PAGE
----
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Overview of Novel Anticancer Drug Targets

  • John K. Buolamwini
  • Haregewein Assefa
Part of the Methods in Molecular Medicine book series (MIMM, volume 85)

Abstract

There has been an explosion in the number of potential molecular targets that can be explored for selective cancer treatment. The stage is now set to translate years of productive cancer research into more patient-friendly anticancer therapeutics. At present, the challenge is how to identify bonafide and viable targets and efficiently exploit these for the development of selective nontoxic cancer therapies, to overcome the major drawbacks of onventional cytotoxic cancer chemotherapy. To this end, it is gratifying that the selective inhibition of some of these novel targets, especially those in mitogenic signal transduction pathways like HER-2 and bcr-abl tyrosine kinases, has resulted in successful treatments of cancer patients. HER-2 is targeted by the antibody traszumamab (Herceptin®), approved for the treatment of metastatic breast cancer (1), while bcr-abl tyrosine kinase is targeted by the small molecule drug STI571 (Imatinib, Gleevec), for the treatment of chronic myelogenous leukemia (CML) (2). Other promising therapies targeted to other signal transduction targets are in the pipeline, the most advanced probably being small molecules targeted to the epidermal growth factor receptor (EGFR) tyrosine kinase (3). This chapter will provide a broad overview of a wide range of emerging molecular targets, highlighting some of the strategies used to exploit them for molecularly-targeted cancer therapy, such as small molecules, antibodies, and antisense oligonucleotides.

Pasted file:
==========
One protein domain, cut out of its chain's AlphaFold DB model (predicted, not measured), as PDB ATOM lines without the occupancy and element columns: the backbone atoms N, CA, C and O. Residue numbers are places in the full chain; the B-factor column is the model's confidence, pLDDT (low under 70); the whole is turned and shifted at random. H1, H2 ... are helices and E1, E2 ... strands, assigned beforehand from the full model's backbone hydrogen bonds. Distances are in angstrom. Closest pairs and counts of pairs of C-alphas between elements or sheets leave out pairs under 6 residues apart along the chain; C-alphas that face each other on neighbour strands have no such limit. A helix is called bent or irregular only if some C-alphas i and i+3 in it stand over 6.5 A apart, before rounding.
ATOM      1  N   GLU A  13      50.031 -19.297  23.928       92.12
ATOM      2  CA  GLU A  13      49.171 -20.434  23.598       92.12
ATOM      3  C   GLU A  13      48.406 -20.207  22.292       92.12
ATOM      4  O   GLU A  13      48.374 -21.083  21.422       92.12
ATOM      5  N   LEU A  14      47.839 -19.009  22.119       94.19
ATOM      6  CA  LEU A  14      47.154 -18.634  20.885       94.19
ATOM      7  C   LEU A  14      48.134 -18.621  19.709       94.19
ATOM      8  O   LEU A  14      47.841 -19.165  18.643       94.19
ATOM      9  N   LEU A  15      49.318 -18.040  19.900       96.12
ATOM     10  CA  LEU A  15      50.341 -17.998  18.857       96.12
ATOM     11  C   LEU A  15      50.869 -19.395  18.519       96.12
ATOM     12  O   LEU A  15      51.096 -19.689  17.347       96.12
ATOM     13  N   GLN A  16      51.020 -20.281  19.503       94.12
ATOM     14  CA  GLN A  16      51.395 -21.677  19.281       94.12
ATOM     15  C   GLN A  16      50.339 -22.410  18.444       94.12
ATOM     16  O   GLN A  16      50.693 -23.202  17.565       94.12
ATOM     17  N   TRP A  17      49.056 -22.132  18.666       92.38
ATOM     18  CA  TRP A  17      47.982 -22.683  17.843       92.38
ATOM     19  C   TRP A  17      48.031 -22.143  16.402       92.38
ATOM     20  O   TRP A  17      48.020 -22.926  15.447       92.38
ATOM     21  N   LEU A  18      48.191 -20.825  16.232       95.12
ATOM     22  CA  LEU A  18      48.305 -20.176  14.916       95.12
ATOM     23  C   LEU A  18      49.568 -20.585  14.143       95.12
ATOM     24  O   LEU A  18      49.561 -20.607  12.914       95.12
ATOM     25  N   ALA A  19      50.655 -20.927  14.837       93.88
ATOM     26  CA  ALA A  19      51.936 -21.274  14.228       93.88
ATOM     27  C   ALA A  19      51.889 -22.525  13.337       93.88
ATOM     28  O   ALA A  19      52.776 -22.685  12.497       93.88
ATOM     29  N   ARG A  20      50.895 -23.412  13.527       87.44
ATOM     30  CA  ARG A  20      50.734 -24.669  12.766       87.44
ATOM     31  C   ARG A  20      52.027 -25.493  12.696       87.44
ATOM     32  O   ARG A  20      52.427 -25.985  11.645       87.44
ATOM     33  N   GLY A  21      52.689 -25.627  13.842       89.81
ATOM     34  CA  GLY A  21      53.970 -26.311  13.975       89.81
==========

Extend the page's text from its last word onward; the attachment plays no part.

Keywords

Epidermal Growth Factor Receptor Small Molecule Inhibitor Growth Factor Receptor Tyrosine Kinase MDM2 Protein Amino Terminal Fragment 
These keywords were added by machine and not by the authors. This process is experimental and the keywords may be updated as the learning algorithm improves.

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Copyright information

© Humana Press Inc., Totowa, NJ 2003

Authors and Affiliations

  • John K. Buolamwini
    • 1
  • Haregewein Assefa
    • 1
  1. 1.Department of Pharmaceutical Sciences, College of PharmacyUniversity of Tennessee Health Science CenterMemphis

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